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You are on page 1of 43

CONTENTS:

Inequalities

Mathematical operations

Venn diagram based problems:

Venn, a British mathematician, developed

what are called Venn diagrams mainly to

illustrate the principles of Set Theory and

certain operations on sets.

This type of diagram is extensively used

in scientific and engineering

presentations, in theoretical Mathematics,

in Computer applications and in Statistics.

In general, Venn Diagrams are logical

diagrams, in which various items and their

relationships are represented by circles or

other types of diagrams.

In these questions, you will be presented

with different classes or groups of familiar

objects and you will be asked to identify

their mutual relationships.

careful observation of diagrams.

different types of questions under this

category.

Practice questions:

people would watch news on TV, 40% read in

newspaper, 25% read newspaper and watched

TV. What percentage of people neither watched

TV nor read newspaper?

a) 0%

b) 5%

c) 10%

d) 20%

2. In a class, 20 opted for Physics, 17 for

Math's, 5 for both and 10 for other

subjects. The class contains how many

students?

a) 35

b) 42

c) 52

d) 60

3. In a class consisting of 100 students, 20 know

English and 20 do not know Hindi and 10 know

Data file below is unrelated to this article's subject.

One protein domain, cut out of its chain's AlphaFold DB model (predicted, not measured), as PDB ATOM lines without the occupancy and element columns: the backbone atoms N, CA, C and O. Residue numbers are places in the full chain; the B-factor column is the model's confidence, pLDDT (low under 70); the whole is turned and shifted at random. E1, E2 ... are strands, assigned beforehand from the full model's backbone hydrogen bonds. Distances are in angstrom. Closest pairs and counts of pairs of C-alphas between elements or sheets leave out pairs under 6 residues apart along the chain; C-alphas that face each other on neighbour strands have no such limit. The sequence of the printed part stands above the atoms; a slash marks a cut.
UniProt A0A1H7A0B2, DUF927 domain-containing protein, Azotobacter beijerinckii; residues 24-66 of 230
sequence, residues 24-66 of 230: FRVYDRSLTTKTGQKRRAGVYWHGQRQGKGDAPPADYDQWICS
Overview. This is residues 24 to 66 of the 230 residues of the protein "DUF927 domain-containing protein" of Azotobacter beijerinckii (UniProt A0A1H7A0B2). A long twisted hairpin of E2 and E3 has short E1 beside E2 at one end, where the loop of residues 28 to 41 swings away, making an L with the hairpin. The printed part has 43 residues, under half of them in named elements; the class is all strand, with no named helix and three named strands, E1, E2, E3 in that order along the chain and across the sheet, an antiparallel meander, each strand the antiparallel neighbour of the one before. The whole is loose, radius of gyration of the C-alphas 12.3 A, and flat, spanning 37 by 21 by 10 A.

neither English nor Hindi. The number of

students knowing both Hindi and English is

a) 5

b) 10

c) 15

d) 20

4. Each student in a class of 40 plays at least one

indoor game chess, carrom and scrabble. 18

play chess, 20 play scrabble and 27 play

carrom. 7 play chess and scrabble, 12 play

scrabble and carrom and 4 play chess, carrom

and scrabble. Find the number of students who

play (i) chess and carrom. (ii) chess, carrom

but not scrabble.

5. In a competition, a school awarded medals in

different categories. 36 medals in dance, 12

medals in dramatics and 18 medals in music. If

these medals went to a total of 45 persons and

only 4 persons got medals in all the three

categories, how many received medals in

exactly two of these categories?

a) 12

b) 13

c) 14

d) 15

6. In a survey of brand preference for toothpastes,

82% of the population (number of people

covered for the survey) liked at least one of the

brands I, II and III. 40% of those liked brand I,

25% liked brand II and 35% liked brand III. If

5% of those showed liking for all the three

brands, then what percentage of those liked

more than one of the three brands?

a) 13

b) 10

c) 8

d) 5

7. In a class of 50 students, 18 take Chorus, 26

take Band, and 2 take both Chorus and Band.

How many students in the class are not enrolled

in either Chorus or Band?

a) 12

b) 4

c) 8

d) 6

8. A veterinarian surveys 26 of his patrons. He

discovers that 14 have dogs, 10 have cats, and

5 have fish. Four have dogs and cats, 3 have

dogs and fish, and one has a cat and fish. If no

one has all three kinds of pets, how many